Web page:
On Aug. 21, an unknown man was found by KCPD’s South Patrol on East 118th Pl. and Delmar Dr. with apparent stab wounds. The man, who was pronounced dead upon arrival at a local hospital, marked Kansas City’s 100th homicide of 2021.
Later in the week, victims 101-103 were 27-year-old female Randi Smith, 41-year-old Kurreem Graves and 27-year-old Tarey Johnson.
Officers found Graves shot to death in a crashed vehicle on Independence Avenue and Garfield. Johnson succumbed to gunshot wounds at a local hospital after officers found him in front of a residence on the 3000 block of Olive St. in the dilapidated Prospect corridor.
These unfortunate and preventable deaths have brought the homicide total for the entire KC metro area to 156 and counting.
Although this pace is slightly slower than the record-breaking year of 2020 — which ended with a total of 182 homicides and 631 non-fatal shootings — it is still an alarming trend that continues to plague the metro area and the nation.
Media and Public Perception
Due to America’s sensationalism of crime via religious and conservative news media, high-profile politicians, law enforcement personnel and their allied punditry have called for a resurgence of the law and order politics that explicitly criminalized people of color from both Generation X and Millennials.
There was an uptick in violent crime in 2015-2016 that many accredit to a phenomena dubbed the “Ferguson Effect,” and there was another uptick in 2020 due to historic economic hardship caused by the once-in-a-century pandemic. However, according to FBI crime data, overall violent crime in America has dropped precipitously by upwards of 50% since its peak in the early 1990s.
In spite of these statistics, according to a Gallup poll conducted in 2019, 64% of Americans believe that more crime exists now than it did the previous year.
Confusingly, this sentiment still stands despite the evidenced destructive wake of America’s five decades of punitive mass incarceration that have decimated communities of color.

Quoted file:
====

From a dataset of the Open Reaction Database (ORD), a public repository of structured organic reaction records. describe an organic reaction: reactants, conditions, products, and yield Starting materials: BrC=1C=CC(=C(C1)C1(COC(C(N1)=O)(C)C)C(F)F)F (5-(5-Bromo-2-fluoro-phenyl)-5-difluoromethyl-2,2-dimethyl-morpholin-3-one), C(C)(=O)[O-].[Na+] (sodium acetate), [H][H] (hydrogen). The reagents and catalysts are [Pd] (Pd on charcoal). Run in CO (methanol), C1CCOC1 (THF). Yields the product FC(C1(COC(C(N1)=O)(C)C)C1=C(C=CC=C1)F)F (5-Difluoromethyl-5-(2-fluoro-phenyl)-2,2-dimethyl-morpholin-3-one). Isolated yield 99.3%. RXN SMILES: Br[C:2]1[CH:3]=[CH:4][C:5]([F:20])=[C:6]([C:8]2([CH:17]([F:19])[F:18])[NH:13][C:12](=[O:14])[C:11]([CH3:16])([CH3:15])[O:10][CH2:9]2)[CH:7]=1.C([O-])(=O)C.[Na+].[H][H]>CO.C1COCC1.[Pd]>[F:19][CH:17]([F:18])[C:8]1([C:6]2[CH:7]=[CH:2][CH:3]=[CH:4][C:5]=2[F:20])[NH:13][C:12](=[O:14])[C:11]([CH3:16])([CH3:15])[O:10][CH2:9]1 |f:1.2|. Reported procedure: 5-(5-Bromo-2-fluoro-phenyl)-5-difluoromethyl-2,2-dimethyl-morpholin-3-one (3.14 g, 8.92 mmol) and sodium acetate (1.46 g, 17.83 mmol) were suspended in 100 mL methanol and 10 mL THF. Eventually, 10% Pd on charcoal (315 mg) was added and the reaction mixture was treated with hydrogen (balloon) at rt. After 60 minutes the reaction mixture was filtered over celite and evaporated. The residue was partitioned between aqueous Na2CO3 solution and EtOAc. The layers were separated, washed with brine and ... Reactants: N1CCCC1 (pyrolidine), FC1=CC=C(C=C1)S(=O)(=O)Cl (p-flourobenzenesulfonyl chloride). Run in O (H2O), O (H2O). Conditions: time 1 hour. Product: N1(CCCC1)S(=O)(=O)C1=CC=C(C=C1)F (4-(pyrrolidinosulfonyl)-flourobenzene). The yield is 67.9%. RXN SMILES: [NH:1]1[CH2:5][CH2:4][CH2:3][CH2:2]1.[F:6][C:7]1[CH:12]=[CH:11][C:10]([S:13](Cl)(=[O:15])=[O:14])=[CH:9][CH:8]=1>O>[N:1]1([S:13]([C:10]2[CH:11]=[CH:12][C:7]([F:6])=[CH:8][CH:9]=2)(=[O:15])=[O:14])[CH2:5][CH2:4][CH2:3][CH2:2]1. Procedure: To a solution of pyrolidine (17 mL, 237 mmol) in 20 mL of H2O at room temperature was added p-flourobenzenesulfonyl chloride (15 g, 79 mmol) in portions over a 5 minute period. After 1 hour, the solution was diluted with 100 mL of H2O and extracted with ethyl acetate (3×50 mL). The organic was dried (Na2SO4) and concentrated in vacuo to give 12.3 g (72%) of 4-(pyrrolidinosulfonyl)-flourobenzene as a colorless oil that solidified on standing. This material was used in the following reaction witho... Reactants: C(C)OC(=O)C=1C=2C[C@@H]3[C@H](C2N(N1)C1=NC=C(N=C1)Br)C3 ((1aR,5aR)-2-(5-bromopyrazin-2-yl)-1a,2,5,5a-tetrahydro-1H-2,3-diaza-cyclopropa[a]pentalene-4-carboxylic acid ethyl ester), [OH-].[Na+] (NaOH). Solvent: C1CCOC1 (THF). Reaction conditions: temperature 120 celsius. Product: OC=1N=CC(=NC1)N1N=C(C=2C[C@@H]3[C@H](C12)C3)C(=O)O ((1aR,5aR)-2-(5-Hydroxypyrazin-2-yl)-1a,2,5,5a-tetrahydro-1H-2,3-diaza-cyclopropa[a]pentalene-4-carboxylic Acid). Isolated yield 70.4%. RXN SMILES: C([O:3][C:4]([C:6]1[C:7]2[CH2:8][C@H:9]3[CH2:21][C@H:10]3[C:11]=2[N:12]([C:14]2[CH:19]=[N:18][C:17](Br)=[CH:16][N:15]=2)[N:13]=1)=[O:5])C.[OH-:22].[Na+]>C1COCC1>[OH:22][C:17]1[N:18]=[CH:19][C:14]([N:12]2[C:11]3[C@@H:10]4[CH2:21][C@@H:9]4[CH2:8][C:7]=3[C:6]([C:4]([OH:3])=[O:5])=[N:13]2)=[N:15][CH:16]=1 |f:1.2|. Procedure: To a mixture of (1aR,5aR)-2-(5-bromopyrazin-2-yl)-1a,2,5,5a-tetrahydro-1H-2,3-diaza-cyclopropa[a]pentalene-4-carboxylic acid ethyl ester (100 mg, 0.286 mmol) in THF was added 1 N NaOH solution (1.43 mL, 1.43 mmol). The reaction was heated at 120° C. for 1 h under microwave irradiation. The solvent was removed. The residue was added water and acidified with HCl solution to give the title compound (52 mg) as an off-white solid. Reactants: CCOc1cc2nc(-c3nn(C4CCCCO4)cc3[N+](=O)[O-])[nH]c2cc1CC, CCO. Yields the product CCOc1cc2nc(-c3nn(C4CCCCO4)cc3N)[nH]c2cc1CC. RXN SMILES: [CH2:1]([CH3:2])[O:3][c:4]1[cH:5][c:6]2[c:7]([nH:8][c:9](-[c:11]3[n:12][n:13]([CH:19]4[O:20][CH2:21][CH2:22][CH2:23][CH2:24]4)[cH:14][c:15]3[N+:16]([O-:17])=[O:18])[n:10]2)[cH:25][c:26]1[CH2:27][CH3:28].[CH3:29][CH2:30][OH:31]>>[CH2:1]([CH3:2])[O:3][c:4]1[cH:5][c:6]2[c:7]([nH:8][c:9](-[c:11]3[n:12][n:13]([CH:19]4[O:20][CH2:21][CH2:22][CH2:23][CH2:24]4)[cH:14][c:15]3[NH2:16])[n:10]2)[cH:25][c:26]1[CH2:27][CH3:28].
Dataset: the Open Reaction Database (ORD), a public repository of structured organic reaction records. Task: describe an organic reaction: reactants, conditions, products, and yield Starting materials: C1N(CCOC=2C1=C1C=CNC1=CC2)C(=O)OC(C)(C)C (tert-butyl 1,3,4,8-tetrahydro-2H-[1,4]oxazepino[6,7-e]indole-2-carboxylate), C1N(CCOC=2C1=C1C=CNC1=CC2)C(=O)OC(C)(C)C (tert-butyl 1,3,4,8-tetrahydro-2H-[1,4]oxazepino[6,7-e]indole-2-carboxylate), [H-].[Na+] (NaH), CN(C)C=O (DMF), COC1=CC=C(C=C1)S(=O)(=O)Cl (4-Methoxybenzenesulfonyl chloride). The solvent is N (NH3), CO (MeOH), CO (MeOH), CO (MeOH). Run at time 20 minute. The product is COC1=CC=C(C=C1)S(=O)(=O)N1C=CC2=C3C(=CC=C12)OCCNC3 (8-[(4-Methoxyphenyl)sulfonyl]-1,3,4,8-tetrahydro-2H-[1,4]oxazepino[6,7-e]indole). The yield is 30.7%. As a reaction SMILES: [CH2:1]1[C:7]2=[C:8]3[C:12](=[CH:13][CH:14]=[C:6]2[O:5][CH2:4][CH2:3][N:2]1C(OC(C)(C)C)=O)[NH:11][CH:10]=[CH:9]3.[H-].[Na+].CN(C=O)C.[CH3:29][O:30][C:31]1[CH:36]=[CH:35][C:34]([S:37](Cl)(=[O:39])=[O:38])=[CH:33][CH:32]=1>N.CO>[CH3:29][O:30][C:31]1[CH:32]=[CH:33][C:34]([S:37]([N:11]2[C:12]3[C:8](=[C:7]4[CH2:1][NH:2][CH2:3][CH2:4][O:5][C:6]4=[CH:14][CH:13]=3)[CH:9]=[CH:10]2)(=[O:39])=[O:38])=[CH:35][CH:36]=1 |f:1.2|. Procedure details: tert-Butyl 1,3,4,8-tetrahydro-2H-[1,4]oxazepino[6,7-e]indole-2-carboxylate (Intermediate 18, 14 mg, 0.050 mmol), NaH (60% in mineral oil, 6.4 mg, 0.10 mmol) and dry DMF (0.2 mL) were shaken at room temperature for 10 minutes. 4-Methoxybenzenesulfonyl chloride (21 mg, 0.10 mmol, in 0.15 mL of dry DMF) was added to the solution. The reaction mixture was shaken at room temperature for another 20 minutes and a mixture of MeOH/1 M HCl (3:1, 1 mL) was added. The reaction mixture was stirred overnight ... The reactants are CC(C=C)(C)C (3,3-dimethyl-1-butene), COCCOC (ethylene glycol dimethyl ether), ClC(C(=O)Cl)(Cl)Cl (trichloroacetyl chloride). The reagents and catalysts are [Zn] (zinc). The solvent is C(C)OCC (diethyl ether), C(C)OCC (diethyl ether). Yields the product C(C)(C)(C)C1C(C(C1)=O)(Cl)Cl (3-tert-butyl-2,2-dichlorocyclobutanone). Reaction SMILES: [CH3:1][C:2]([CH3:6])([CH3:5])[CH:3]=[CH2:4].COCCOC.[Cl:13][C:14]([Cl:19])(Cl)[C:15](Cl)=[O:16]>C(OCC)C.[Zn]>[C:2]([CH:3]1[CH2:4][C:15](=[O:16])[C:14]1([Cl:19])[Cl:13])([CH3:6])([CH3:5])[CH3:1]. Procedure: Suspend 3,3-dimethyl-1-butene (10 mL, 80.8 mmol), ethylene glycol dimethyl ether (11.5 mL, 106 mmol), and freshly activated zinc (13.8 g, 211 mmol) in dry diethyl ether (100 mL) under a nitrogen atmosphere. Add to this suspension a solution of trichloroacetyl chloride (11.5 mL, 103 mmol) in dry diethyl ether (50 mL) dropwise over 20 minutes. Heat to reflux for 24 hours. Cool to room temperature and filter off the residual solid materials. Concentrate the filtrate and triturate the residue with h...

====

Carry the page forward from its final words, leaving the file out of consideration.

Proponents of reform to a restorative criminal justice system stand in firm opposition to a return to that era.
It is clear, based on decades of local and national data, that systematic poverty and lack of educational access have severe effects on communities of color. These factors are causes of the violent crime epidemic, and a symptom of the diverse cultures to which they’re often attributed.
A comparison of the Urban League of Greater Kansas City’s study (called “2019 State of Black Kansas City”) and KCPD’s crime statistics daily homicide trends illuminates the issue. On comparison, they reveal a link between impoverishment and violent crime with the emphasis on murder.
In Kansas City, one of every seven citizens, or 16.1 % of the population in the metro, lives under the poverty line, while nationally that population is only 10.1%. Comparatively, the total for the state of Missouri is only 12.9%, which puts the KC metro at a substantially higher rate for both.
African Americans account for only 28.2% of the population in the metro, compared to 60.9% for those of Caucasian descent. Of that 16.1% who live below the poverty rate in Kansas City, 24.67% are Black, while only 9.7% are white.